One other thing Steve mentioned that I absolutely loved. In his experience, cultural differences are not really an obstacle when you are connecting with people at a fundamentally human level. Laughter, love, sadness and joy are some of the elements we all share, whether we are Americans, Haitians, Africans or Palestinians (have you seen the film Promises? It’s such a heartbreaking testament to this notion. I recommend it..two thumbs up!). I experience this first hand with the women we work with at yogaHOPE and it’s what drives my passion. It’s not how I (or we) am different that allows me to reach people, it’s how we are the same.

Lastly, Steve (clearly, my new best friend) had this to say: “forget about the melting pot: we’re really a salad” and then he went on to explain. If we are going to truly collaborate, we need to honor the work that we each do, which we all do really well, and allow that to happen. Just like a salad, all the ingredients standing alone have their own deliciousness and value. Together they make something delicious and nutritious yet the integrity of the individual ingredients are all still there. Mark, Steve, David Emerson, and Jenn Cohen of Little Flower Yoga are all amazing at what they will shine in this project. One thing is certain: we all agree that focusing on community education and empowerment with an eye to long term sustainable programming driven by community leaders is crucial. Also, we’re taking the “plant the seed” approach. When the time is right we will use local contacts to determine on facility, (home, hospital, community center or whatever) s the best place to place our program and we will plant the seed. As they say, “give a man a fish and he’ll eat for a day; teach a man to fish and he’ll eat forever”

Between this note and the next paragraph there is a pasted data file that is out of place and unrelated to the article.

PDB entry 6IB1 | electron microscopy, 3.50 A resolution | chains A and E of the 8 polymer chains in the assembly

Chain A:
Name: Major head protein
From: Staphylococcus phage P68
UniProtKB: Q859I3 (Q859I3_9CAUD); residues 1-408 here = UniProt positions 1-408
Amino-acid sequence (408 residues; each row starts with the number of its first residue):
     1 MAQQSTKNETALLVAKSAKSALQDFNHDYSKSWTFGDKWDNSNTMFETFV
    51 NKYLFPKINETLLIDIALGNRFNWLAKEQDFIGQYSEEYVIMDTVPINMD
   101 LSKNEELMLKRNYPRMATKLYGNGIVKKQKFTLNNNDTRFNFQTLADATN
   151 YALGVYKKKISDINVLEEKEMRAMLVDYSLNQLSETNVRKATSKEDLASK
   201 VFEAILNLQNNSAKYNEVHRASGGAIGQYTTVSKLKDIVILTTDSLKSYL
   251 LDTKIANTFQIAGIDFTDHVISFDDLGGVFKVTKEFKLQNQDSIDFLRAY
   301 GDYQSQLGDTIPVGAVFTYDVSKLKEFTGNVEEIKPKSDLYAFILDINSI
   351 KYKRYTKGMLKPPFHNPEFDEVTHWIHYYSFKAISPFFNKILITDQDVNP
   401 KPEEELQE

Thank you for reading this blog. It’s an honor to share this process with all of you and to have a way to keep thing documented for myself and anyone else wanting to embark in similar projects. My children come back to me tomorrow so I’ll be quiet for a few days. I look forward to updating you again soon! Peace and Blessings..


Somehow through the miracle of Twitter I got on Deepak Chopra’s radar and he has put me in touch with two physicians that he is close with. Both these lovely and caring people  are involved in the Longwood Orchestra and the Albert Schweitzer Fellowship. In speaking with these two people as well as Dave Emerson, it is clear we are all on the same page to develop a strategy for long term sustainable yoga for trauma programs that can be in place for years to come. First step, to draft a brief proposal so that these Doctors aren’t sitting around thinking “who are these yoga wingnuts?” (I’m not sure if those were exact words but…) So…I’m spending my Saturday writing this proposal (love it) and realizing just how many Karma Chips I actually have!! Dave Emerson and the Trauma Center are completely committed to this project. The likelihood of long term studies on the project are very good (JRI is a committed sponsor for Project Haiti). I will be attending the Symphonic Relief for Haiti concert on January 31st where I hope to meet some local Haitian people that can give me some inroads to people on the ground there. Paul Farmer’s group in Haiti is compiled of at least 4000 Haitian employees and we are looking for an inroad there in consideration of program coordinators and administrators. In the meantime, the US team will be pulling together budgets, time-lines, connections, MONEY and trainings all with an eye on having programs in place when the time is right.

Time to throw in your Karma Chip. PLEASE come to the concert on January 31st to support any and all efforts in Haiti.